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Publication Detail
Are students less likely to respond to routinely delivered psychological treatment? A retrospective cohort analysis
  • Publication Type:
    Journal article
  • Authors:
    Barnett P, Saunders R, Buckman JEJ, Cardoso A, Cirkovic M, Leibowitz J, Main N, Naqvi SA, Singh S, Stott J, Varsani L, Wheatly J, Pilling S
  • Publisher:
    Elsevier BV
  • Publication date:
  • Journal:
    Comprehensive Psychiatry
  • Volume:
  • Article number:
  • Medium:
  • Status:
  • Country:
    United States
  • PII:
  • Language:
  • Keywords:
    Anxiety, Cohort, Depression, Mental health, Psychological treatment, Student
  • Notes:
    © 2022 The Authors. Published by Elsevier Inc. This is an open access article under the CC BY license (http://creativecommons.org/licenses/by/4.0/).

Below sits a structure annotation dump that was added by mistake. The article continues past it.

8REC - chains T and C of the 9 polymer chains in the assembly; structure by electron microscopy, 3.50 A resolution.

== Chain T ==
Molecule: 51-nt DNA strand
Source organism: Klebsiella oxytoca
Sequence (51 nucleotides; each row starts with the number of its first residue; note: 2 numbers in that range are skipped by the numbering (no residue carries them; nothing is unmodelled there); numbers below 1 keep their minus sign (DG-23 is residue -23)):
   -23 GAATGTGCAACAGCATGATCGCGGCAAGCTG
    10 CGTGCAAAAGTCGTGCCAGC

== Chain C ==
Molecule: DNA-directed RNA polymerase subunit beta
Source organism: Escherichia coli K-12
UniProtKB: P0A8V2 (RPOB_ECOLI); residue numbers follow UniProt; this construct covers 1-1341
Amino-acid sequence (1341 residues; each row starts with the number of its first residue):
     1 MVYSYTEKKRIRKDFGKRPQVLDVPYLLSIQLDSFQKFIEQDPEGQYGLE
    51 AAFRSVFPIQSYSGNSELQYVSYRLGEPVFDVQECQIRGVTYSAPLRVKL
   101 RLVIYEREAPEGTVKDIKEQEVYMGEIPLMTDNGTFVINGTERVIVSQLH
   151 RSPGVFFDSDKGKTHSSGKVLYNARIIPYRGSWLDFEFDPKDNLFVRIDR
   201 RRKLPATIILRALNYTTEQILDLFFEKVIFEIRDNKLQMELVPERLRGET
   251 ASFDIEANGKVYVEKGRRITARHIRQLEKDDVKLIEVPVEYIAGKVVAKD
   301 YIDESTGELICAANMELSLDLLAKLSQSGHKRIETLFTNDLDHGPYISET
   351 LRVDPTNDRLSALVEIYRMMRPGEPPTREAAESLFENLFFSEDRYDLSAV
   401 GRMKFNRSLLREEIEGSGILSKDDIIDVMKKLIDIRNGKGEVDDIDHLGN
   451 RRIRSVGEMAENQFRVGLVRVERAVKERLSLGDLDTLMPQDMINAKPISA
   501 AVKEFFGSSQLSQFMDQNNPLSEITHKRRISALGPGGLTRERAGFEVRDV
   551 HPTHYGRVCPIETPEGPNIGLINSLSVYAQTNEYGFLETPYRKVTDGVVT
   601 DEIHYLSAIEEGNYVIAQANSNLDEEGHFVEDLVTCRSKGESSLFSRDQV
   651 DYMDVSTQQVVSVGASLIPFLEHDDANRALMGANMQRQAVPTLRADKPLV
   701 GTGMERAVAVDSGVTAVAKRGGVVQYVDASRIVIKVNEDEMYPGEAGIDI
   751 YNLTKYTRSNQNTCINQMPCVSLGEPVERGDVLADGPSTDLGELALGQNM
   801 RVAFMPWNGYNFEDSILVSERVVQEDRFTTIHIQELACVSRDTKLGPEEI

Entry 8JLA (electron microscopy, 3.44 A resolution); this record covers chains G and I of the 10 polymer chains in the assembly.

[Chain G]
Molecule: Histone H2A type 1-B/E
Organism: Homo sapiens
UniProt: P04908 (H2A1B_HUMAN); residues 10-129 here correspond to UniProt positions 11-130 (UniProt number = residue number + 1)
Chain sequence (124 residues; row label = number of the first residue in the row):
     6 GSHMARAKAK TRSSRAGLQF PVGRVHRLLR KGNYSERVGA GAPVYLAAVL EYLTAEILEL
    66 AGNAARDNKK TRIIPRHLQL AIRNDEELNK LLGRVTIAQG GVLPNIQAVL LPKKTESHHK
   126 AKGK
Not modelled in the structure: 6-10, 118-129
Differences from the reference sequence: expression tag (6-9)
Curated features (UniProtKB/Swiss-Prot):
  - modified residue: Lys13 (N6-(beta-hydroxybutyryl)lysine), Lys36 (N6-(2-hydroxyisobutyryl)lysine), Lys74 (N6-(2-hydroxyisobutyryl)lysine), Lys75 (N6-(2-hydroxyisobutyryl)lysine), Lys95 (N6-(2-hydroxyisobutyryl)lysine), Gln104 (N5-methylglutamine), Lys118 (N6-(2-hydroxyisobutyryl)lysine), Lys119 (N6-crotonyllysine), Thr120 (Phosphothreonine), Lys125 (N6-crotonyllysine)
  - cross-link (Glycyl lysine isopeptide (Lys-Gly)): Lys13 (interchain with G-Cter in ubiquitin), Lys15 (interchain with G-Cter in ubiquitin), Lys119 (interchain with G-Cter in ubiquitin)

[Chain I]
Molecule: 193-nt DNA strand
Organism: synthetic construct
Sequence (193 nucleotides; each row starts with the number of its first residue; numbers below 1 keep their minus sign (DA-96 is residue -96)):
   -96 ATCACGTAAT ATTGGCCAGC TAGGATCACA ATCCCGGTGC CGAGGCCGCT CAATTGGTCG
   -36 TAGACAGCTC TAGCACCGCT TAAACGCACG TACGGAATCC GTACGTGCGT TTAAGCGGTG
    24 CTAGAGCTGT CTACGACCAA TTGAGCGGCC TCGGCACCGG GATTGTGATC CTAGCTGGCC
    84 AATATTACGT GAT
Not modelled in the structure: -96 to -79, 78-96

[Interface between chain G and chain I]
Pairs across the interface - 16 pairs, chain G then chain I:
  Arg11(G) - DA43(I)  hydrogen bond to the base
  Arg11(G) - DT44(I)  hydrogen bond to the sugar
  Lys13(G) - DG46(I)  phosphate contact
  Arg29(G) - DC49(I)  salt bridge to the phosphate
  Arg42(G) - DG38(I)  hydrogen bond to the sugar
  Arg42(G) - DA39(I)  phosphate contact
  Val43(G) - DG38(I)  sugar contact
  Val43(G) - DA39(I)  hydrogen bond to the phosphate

BACKGROUND: Depression and anxiety disorders are increasingly prevalent among university students, making the provision of effective treatment in this population a priority. Whilst campus-based services provide some psychological treatments, many students are treated by routine adult psychological treatment services which have no focus or adaptations to treatment for student populations. We aimed to compare psychological treatment outcomes between university students and young adults (aged 18-25) in employment to explore whether routinely delivered psychological interventions are equally effective for these groups, or whether students report poorer outcomes. METHODS: A retrospective cohort was formed of 19,707 patients treated by eight National Health Service (NHS) Improving Access to Psychological Therapies (IAPT) services in England. Associations between student status (compared to same-age employed adults) and psychological treatment outcomes were explored using logistic regression models. Models were adjusted for important treatment, clinical and demographic characteristics, and propensity score matching was used to explore the robustness of effects. RESULTS: Students and the employed comparison group were similar on baseline characteristics at assessment, but students were less likely to reliably recover (OR = 0.90 [95% CI = 0.83;0.96]) and reliably improve (OR = 0.91 [95% CI = 0.84;0.98]) by the end of treatment in fully adjusted models. Students and the employed group did not differ regarding the likelihood of deterioration (OR = 0.89 [95% CI = 0.78;1.02]) or treatment dropout (OR = 1.01 [95% CI = 0.93;1.11]). CONCLUSIONS: Students appear at risk of poorer outcomes compared to employed younger adults when treated in routine psychological treatment services. Students may require additional support and treatment adaptations that account for student-specific stressors as this might improve psychological treatment outcomes.
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